For chaetognaths there is also likely a large seasonal difference in length–mass regression models, as a model from autumn (Richter 1994) showed a much lower value for exponent b (0.165) than the regression models established in this study. Chaetognaths are known to feed year-round, but studies have indicated that the feeding rate, and also growth, is lower in the winter months compared to spring and summer (Grigor et al. 2014, 2015).

Other predictors of total length or mass

In diet studies on krill predators, using stomach contents or scat analysis, whole krill are rarely available. In these cases, CL can be the best available parameter to estimate the size of ingested krill (Hill 1990). In this study, we present a CL–WM relationship for age-class 0 furcilia and juvenile E. superba, indicating that CL is a reliable predictor of TL and WM in these young krill. Most previous studies focused on older krill and suggest that the CL of E. superba is a poor predictor of TL and WM when sexes and stages are not separated (e.g. Siegel 1982; Morris et al. 1988; Hill 1990). Therefore, it should be considered that when CL is used to estimate reconstructed TL or WM, it is not very reliable for growth studies or comparative studies of krill populations in the absence of information on sex and maturity (Morris et al. 1988; Färber-Lorda 1990, 1994). In our study, the relationship between CL and TL or WM of T. macrura appeared to be robust enough to be used in size and mass reconstructions of diet studies. However, in a previous summer study the CL–TL relationship was found to differ between juvenile, adult male and adult female individuals (Färber-Lorda 1990). In another study, the CL–WM relationship differed significantly between sub-adult and adult individuals, but no difference was found between males and females, indicating that morphological differences as a function of WM seem to be less pronounced compared to differences as a function of size (Färber-Lorda 1994).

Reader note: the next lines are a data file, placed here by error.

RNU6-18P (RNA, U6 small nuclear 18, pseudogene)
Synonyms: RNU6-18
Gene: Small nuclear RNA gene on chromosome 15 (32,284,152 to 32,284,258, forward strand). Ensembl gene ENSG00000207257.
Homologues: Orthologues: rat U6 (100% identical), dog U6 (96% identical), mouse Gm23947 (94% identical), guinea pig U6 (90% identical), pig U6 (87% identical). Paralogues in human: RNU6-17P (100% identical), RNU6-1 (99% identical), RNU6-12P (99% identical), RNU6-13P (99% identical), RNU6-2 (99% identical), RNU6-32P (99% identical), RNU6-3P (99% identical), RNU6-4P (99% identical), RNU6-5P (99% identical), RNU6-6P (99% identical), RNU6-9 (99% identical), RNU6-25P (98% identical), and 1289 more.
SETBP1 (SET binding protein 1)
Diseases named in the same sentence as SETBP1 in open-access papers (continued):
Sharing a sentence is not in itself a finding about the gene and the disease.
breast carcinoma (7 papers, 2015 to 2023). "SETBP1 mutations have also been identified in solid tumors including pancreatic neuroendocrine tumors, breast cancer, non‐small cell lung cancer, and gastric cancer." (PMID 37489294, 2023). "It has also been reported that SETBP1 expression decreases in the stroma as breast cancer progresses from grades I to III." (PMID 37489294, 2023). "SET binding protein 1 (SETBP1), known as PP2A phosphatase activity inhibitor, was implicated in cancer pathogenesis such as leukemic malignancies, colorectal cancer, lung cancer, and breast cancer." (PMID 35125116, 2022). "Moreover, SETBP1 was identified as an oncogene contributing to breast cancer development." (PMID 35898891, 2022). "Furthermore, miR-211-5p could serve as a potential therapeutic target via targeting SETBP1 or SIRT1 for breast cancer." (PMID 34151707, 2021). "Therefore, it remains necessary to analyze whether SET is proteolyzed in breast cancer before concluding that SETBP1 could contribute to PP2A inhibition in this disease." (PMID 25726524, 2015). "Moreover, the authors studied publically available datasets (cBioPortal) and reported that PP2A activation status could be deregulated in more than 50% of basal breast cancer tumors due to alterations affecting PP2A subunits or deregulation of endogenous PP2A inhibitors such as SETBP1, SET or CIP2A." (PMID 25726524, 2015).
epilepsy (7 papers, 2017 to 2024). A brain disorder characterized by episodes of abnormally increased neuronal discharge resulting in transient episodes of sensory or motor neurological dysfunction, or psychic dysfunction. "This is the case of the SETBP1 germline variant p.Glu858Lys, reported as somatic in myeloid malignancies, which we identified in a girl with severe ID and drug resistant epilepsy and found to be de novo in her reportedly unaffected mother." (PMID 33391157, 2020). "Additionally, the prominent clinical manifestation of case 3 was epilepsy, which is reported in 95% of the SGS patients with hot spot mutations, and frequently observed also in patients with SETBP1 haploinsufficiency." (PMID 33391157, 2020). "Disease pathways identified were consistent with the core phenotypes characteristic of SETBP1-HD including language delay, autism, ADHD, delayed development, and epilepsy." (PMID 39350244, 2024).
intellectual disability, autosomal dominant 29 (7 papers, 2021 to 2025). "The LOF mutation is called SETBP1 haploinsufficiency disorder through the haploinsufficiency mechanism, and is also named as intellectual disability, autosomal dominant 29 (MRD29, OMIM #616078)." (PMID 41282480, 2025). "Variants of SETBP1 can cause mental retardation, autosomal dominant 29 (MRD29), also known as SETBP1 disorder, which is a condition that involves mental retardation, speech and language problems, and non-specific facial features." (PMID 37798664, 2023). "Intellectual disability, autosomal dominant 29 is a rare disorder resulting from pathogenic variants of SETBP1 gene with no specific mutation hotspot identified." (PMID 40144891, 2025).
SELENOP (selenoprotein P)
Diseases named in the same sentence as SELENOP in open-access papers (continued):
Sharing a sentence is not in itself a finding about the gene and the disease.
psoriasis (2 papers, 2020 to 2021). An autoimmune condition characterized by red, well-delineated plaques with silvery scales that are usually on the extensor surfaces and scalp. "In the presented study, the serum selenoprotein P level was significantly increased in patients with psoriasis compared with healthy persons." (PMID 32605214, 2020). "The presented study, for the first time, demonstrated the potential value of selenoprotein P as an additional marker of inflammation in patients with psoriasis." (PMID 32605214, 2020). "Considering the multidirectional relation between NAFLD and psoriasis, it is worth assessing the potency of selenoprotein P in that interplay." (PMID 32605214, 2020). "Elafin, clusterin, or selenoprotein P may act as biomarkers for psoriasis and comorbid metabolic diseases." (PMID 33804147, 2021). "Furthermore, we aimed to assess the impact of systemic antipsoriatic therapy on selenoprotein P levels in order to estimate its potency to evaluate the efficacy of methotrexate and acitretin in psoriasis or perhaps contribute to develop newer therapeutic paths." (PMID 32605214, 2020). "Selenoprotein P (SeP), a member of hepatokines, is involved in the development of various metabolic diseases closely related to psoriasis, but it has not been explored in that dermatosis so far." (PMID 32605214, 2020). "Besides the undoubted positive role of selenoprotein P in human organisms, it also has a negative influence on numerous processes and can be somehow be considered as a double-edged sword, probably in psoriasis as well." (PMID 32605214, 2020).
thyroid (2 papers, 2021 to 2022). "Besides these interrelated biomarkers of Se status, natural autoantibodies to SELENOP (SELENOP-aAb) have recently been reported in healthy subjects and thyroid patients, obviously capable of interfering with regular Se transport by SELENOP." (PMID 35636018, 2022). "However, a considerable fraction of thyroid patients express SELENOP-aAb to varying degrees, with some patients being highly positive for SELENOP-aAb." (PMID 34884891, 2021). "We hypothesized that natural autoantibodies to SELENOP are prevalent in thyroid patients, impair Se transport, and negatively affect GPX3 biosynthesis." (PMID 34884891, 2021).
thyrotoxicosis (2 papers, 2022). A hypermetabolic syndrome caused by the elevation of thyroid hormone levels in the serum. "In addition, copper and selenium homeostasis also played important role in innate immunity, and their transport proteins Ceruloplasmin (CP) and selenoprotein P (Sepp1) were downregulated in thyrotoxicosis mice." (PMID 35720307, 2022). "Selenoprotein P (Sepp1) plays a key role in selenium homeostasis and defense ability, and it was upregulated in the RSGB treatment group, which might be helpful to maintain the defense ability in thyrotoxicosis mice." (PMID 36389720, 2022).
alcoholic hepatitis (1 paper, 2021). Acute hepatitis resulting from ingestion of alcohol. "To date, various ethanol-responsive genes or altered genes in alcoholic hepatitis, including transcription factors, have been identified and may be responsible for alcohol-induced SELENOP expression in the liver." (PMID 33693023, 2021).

Otoliths are very useful for the identification of fish species in the food or scats of their predators, as well as in archaeological and prehistoric samples. Previous investigations of the relationship between OL and fish TL indicated that the deviation between measured fish length and estimated fish length using regressions is very small and that otoliths are thus an excellent predictor for length (Frost and Lowry 1981). Saunders et al. (2020) found that OW was a slightly better predictor of SL that OL based on R2, which is consistent with our findings for E. antarctica and B. antarcticus using TL. For mass estimates, however, one (OL or OW) was not consistently better than the other, but both were robust. A lot of work has been done on otoliths of Southern Ocean fishes and many regression models are available in literature (overviews in, e.g. Hecht 1987; Gon and Heemstra 1990; Reid 1996; Saunders et al. 2020). Also for the Arctic species B. saida, several studies exist that relate otoliths to total fish length and mass (Frost and Lowry 1981; Finley et al. 1990; Harvey et al. 2000; Fey and Węsławski 2017). Direct comparisons between published relationships may, however, be difficult due to the use of different measures for fish length (such as total length, standard length or fork length).

Telson and eye length seem to be good predictors for TL for T. libellula. This is very useful for predicting biomass in the stomach contents of predators, as, again, complete bodies are often absent. Themisto libellula has often been reported as an important prey item for fish, such as polar cod (e.g. Lønne and Gulliksen 1989; Majewski et al. 2016; Eriksen et al. 2020), cod and capelin (Dalpadado et al. 2001), for birds, such as thick-billed murres (Uria lomvia) and black-legged kittiwakes (Bradstreet and Cross 1982; Karnovsky et al. 2008) and for harp seals (Haug et al. 2021). The regression models established for these parameters using data from A. glacialis explained less of the variability in the data. The same was true for the HL-TL regression model for E. laticarpus. These models are still useful for biomass estimations in diet studies where individual prey items cannot be weighed separately, especially when different size ranges of a prey item are present in the stomach of the investigated predator. Calculating the reconstructed biomasses using regression models would provide an additional measure of prey importance enabling the investigation of the contribution of different sized prey to the diet, whilst the use of only prey counts would overemphasize the importance of small prey in large numbers (Hyslop 1980).